Big cats in China: The Wild Card of Wildlife Conservation
The wilderness in China's Jilin province provides abundant opportunities for Amur leopard habitation. [o]
Several years ago I embraced the cause of the Asiatic common leopard. Today, as a free-lance journalist, I'm headed towards the northeastern region of Jilin in China which, at present, is the leopard’s best hope of survival in China.
Unlike Patagonia, the Russian Altai or Costa Rica, China does not spring to mind as an ecologically-friendly destination. Nor does one relate a large wide-ranging carnivore like Panthera pardus to the most populated country in the world — unless it's to be found cut up in parts for medicinal, decorative or sartorial purposes. Surprisingly, the big cat has survived in this heavily industrialized country — hostage to its vast human population and severe environmental problems. The survival of the leopard in China is a testimony to this cat’s remarkable ability to survive.
The seven hour fast train ride from Beijing to Changchun, capital of Jilin Province, reveals a flat, irresolute landscape, never quite weaned from urban/industrial domination and its spoliation of nature. Agricultural strips alternate with 'brown field' zones. (Brown fields are those unattractive, dishevelled, dirty grassy areas seen usually in suburban areas, in-between the actual city and the countryside — and where there was some kind of industrial activity, or a depot of some sort. Once left alone, the grass grows brown and ugly.) Beyond, in every direction, high-rise housing that is ever in the process of going up casts menacing Mordor-like shadows over the ‘countryside’. It reflects China’s present real-estate boom bolstered by the improved buying power and desire of the Chinese people to acquire private property. However, in this dismal panorama there are signs of on-going change. While whizzing by on the train, I notice the frequency of brown fields in the process of being reforested.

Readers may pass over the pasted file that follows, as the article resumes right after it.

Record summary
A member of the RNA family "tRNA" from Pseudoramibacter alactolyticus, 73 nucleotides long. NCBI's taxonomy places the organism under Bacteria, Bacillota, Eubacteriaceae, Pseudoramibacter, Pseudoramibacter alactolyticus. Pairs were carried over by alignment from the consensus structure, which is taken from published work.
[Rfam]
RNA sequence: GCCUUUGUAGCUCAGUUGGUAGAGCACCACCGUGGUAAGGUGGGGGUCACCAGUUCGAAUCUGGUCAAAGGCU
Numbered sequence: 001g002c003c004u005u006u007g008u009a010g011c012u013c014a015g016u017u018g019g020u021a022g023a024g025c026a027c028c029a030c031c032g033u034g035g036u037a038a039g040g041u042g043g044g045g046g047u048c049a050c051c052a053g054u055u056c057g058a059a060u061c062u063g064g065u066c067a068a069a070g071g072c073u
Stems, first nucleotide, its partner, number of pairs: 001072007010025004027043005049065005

He seemed to embody what I have come to see as China’s capacity to do a quick spin–around from previous policies . . .
In Changchun I am greeted by a frosty wind and a toad-colored fog erasing the outlines of the city: a typical sandstorm that might be coming from any of the regions in North China that are subjected to aeolian desertification. The wind, mixing sand with industrial pollution, fills the air with particulate matter scientifically named PM10 (or if less than 25 micrometers, PM25). The risk of lung damage has become common throughout most of China. The hotel management hands me the type of surgical mask I’ve seen Chinese people wear frequently. Breathing has apparently not become easier since my last visit to the mainland sixteen years ago — during the drive from the airport to Shanghai’s center. I had then found myself gasping for oxygen whether the taxi windows were open or shut.